in San Diego, ArtBo, Bogotá, School of Visual Arts, New York, KHIO at Oslo, University of Texas
El Paso (2020), Stanford University (2021), MoMA (2022), etc. Her book The Tyranny of
Common Sense: Mexico’s Postneoliberal Conversion was published in English with SUNY Press
in 2020; The Sky is Incomplete: Travel Chronicles in Palestine was published by Taurus Mexico
(2017) and is forthcoming with Vanderbilt University Press (2023). There is alsoJean-Luc
Godard’s Political Filmmaking by Palgrave Macmillan in 2019.
This year, Toxic Loves, Impossible
Futures: Feminist Lives as Resistance came out in the Critical Mexican Studies with Vanderbilt
(2021) and will be published in Spanish by Taurus. Finally, Despachos de otro mundo
(Ejercicios de imaginación radical) is going to be published with Bajo Tierra Ediciones (México,
Joel Krueger is Associate Professor in Philosophy at the University of Exeter.
He works primarily in phenomenology, philosophy of mind, and philosophy of cognitive science: specifically, issues in 4E (embodied, embedded, enacted, extended) cognition, including emotions, social cognition, and psychopathology. He also does work in comparative philosophy and philosophy of music.
Dr. Riek is a professor of Computer Science and Engineering at UC San Diego, and holds
affiliate appointments in the Department of Emergency Medicine, Contextual Robotics Institute,
and Design Lab. Dr. Riek is a pioneer in the field of healthcare robotics, and has demonstrated
an ongoing record of research accomplishment in the fields of human robot
interaction, health informatics, and artificial intelligence. Dr. Riek directs the Healthcare
Robotics Lab, which engages in community-centered health technology design research to
develop new assistive technologies that can support people with cognitive and physical
disabilities, their families, and their communities. The lab also engages in signifiant research
efforts within in acute care environments, to create technologies that can help alleviate
healthcare worker burnout and improve patient experience.
Dr. Riek received a Ph.D. in Computer Science from the University of Cambridge, and B.S. in
Logic and Computation from Carnegie Mellon. Riek served as a Senior Artificial Intelligence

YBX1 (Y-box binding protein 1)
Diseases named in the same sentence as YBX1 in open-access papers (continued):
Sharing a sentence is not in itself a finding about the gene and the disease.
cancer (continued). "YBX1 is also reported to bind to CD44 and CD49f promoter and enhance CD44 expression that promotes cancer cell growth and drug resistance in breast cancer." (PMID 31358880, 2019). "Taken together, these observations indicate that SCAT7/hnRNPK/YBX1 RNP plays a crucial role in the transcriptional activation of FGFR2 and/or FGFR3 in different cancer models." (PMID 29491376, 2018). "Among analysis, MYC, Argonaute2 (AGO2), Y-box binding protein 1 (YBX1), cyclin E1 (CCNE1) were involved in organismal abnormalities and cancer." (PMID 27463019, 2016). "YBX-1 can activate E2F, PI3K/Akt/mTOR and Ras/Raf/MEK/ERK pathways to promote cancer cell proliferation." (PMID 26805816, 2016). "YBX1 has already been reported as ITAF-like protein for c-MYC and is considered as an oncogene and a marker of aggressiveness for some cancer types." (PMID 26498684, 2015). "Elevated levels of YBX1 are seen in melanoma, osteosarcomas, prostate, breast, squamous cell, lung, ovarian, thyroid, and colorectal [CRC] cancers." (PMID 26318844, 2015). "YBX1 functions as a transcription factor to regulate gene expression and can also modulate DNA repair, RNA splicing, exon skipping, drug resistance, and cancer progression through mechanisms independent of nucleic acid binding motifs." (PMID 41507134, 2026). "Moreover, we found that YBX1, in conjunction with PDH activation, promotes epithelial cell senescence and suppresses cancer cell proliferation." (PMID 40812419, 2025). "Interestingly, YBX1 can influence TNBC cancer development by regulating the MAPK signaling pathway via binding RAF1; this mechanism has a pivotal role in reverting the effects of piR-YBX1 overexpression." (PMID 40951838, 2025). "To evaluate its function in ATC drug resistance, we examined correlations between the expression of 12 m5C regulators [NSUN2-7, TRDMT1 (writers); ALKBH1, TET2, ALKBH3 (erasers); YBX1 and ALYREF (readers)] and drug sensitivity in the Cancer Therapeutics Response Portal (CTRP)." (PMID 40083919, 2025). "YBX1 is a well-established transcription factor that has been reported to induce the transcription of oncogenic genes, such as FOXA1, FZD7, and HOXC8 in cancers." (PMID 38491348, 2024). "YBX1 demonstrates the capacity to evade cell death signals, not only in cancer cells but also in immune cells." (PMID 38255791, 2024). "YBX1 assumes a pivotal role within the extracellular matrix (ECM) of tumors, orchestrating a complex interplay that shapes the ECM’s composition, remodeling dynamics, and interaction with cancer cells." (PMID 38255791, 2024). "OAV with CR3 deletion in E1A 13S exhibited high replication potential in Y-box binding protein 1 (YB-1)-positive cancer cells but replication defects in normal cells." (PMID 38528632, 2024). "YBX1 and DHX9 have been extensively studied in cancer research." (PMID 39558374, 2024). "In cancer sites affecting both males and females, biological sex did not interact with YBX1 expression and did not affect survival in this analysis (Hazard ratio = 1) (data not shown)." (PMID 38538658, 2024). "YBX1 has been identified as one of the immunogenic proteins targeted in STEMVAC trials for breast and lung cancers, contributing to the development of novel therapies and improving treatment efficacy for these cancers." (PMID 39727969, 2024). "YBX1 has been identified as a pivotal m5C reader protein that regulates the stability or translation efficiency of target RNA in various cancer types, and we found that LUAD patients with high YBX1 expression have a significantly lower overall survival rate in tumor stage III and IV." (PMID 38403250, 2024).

Engineer and Roboticist at The MITRE Corporation from 2000-2008, and held the Clare Boothe
Luce chair in Computer Science and Engineering at the University of Notre Dame from
2011-2016. Dr. Riek has received the NSF CAREER Award, AFOSR Young Investigator Award,
Qualcomm Research Award, and several best paper awards. Dr. Riek is the HRI 2023 General
Co-Chair and served as the Program Co-Chair for HRI 2020, and also serves on the editorial
boards of T-RO and THRI.
Mads Gram Henriksen, PhD, is Associate Professor of Philosophy of Psychiatry at the Center for Subjectivity Research, Department of Communication, University of Copenhagen, and Senior Researcher at Mental Health Center Amager, University Hospital of Copenhagen.
He has published 41 journal articles, 2 edited books, and 16 book chapters. His work takes place in the interface between clinical psychopathology and phenomenology and with an emphasis on schizophrenia spectrum disorders, self-disorders, and psychosis.
Henriksen, M.G., Raballo, A., Nordgaard, J. (2021). Self-disorders and psychopathology: A systematic review. The Lancet Psychiatry 8(11): 1001-1012.
Feyaerts, J., Henriksen, M.G., Vanheule, S., Myin-Germeys, I., Sass, L.A. (2021). Delusions beyond beliefs: A critical overview of diagnostic, etiological and therapeutic schizophrenia research from a clinical-phenomenological perspective. The Lancet Psychiatry 8(3): 237-249.